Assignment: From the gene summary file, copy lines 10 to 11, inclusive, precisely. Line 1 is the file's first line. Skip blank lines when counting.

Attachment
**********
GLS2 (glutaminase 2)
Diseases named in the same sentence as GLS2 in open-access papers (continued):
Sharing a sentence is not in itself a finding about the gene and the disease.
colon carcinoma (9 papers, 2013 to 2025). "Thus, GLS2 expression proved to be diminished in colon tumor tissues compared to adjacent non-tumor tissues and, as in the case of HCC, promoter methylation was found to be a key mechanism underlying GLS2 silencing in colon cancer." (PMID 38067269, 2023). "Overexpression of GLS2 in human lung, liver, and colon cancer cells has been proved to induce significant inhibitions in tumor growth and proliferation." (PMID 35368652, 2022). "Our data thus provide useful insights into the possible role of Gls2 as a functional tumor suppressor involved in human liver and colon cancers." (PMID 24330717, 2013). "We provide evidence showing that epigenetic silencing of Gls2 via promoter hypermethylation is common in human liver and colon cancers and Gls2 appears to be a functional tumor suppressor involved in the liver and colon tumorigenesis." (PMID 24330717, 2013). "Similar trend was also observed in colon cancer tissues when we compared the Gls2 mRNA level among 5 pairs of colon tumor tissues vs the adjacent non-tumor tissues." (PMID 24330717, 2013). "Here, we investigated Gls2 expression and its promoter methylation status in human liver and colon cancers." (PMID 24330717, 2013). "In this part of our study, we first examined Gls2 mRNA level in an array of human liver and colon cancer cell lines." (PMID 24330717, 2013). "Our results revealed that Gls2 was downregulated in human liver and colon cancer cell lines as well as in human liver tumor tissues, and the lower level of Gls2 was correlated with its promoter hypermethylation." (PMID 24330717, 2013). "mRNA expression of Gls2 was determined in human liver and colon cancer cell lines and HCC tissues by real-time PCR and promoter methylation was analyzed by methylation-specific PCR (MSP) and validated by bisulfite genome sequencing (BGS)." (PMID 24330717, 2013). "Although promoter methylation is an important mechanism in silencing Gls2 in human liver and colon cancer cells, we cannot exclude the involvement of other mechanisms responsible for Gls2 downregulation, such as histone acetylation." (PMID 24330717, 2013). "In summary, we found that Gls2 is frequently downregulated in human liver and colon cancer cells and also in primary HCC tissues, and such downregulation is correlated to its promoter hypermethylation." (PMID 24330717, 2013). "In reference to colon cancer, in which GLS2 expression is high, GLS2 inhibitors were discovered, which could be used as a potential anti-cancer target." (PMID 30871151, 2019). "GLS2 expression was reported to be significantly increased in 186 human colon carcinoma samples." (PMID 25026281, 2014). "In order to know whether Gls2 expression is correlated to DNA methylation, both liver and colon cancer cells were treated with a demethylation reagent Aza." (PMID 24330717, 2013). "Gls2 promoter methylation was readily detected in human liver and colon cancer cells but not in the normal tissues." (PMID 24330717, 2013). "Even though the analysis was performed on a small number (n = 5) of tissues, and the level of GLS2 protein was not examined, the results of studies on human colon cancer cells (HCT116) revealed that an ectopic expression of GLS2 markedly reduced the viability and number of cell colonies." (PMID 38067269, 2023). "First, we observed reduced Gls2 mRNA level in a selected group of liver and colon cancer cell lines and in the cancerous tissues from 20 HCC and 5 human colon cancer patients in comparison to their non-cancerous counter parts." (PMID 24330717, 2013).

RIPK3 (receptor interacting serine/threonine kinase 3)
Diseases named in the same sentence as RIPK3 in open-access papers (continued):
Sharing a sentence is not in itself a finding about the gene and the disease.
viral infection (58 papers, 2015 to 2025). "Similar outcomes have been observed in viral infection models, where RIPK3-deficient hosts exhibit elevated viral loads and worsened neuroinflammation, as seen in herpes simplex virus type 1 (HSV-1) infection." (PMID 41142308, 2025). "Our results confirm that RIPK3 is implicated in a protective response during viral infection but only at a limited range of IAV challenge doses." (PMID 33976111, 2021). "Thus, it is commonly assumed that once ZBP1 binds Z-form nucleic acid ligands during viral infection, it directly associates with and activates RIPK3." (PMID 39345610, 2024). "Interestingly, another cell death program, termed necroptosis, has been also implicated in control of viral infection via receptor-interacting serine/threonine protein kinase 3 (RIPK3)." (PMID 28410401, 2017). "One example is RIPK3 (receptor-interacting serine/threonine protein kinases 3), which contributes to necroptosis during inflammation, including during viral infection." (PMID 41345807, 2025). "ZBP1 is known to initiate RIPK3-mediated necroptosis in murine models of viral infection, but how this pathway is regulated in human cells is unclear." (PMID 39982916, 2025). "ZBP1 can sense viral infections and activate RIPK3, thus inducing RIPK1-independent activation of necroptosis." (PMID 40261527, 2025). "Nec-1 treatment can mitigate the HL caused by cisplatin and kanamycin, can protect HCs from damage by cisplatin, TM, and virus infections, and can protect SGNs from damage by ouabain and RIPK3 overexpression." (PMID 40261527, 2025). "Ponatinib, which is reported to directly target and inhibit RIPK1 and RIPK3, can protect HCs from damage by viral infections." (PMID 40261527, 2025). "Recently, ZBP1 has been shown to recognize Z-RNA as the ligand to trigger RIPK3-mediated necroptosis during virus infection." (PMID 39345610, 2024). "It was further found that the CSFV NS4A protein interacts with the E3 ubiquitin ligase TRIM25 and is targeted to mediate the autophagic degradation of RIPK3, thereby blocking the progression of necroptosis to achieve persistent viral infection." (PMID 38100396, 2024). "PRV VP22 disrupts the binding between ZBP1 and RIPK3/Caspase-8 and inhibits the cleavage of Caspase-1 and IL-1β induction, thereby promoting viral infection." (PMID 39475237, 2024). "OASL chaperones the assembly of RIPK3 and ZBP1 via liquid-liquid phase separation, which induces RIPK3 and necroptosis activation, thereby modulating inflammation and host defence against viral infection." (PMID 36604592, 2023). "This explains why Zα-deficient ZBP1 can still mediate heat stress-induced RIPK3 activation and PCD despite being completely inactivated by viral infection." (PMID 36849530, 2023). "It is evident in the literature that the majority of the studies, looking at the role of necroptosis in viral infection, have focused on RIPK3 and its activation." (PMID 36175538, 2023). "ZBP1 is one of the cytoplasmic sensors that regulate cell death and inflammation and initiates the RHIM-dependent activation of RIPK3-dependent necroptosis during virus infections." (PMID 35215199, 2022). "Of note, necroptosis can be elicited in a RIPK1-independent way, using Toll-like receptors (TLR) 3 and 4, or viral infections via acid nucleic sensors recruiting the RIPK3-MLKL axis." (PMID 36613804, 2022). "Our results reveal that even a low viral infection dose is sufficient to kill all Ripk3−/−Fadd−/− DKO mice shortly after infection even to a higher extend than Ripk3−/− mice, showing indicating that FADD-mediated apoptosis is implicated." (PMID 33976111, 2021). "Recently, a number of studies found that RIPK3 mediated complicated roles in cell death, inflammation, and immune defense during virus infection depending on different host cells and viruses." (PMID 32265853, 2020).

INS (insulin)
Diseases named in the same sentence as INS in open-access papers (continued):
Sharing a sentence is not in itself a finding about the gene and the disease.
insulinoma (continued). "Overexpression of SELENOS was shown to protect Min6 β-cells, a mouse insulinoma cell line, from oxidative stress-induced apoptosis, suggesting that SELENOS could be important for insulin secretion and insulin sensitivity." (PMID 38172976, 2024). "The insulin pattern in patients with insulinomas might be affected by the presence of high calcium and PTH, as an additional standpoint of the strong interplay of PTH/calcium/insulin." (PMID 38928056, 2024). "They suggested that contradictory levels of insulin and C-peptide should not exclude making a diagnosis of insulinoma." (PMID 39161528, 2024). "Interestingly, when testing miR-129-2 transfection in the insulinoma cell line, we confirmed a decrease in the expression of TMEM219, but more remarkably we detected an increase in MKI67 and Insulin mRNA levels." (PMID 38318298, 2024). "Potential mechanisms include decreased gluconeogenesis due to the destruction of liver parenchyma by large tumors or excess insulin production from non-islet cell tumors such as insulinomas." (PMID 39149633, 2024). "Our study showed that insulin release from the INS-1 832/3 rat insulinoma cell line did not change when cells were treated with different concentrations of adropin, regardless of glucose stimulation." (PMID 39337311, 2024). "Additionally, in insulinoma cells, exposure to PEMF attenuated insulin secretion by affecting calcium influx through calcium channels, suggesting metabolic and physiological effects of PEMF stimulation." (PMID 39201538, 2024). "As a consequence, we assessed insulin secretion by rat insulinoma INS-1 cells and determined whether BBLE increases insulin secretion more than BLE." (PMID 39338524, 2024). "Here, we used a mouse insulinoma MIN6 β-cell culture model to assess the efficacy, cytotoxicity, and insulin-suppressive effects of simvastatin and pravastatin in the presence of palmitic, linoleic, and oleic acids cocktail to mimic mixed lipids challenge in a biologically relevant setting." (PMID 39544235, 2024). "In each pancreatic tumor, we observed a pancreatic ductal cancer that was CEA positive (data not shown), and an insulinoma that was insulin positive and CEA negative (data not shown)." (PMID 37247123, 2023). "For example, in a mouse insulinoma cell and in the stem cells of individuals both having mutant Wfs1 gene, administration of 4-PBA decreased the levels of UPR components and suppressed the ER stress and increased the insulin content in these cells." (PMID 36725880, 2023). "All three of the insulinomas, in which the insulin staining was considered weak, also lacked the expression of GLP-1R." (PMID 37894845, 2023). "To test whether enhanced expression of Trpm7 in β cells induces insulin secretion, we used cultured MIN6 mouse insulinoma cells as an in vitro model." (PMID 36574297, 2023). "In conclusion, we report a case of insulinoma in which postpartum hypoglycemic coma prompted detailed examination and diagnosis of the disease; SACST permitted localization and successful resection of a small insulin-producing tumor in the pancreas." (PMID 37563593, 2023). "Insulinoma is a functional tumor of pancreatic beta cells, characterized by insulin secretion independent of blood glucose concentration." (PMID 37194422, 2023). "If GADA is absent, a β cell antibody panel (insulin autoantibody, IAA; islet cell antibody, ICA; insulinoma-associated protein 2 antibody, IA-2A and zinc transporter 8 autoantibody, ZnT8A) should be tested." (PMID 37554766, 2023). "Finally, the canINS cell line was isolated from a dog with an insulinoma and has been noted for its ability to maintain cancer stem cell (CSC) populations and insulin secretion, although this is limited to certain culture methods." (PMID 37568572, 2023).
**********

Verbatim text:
Diseases named in the same sentence as INS in open-access papers (continued):
Sharing a sentence is not in itself a finding about the gene and the disease.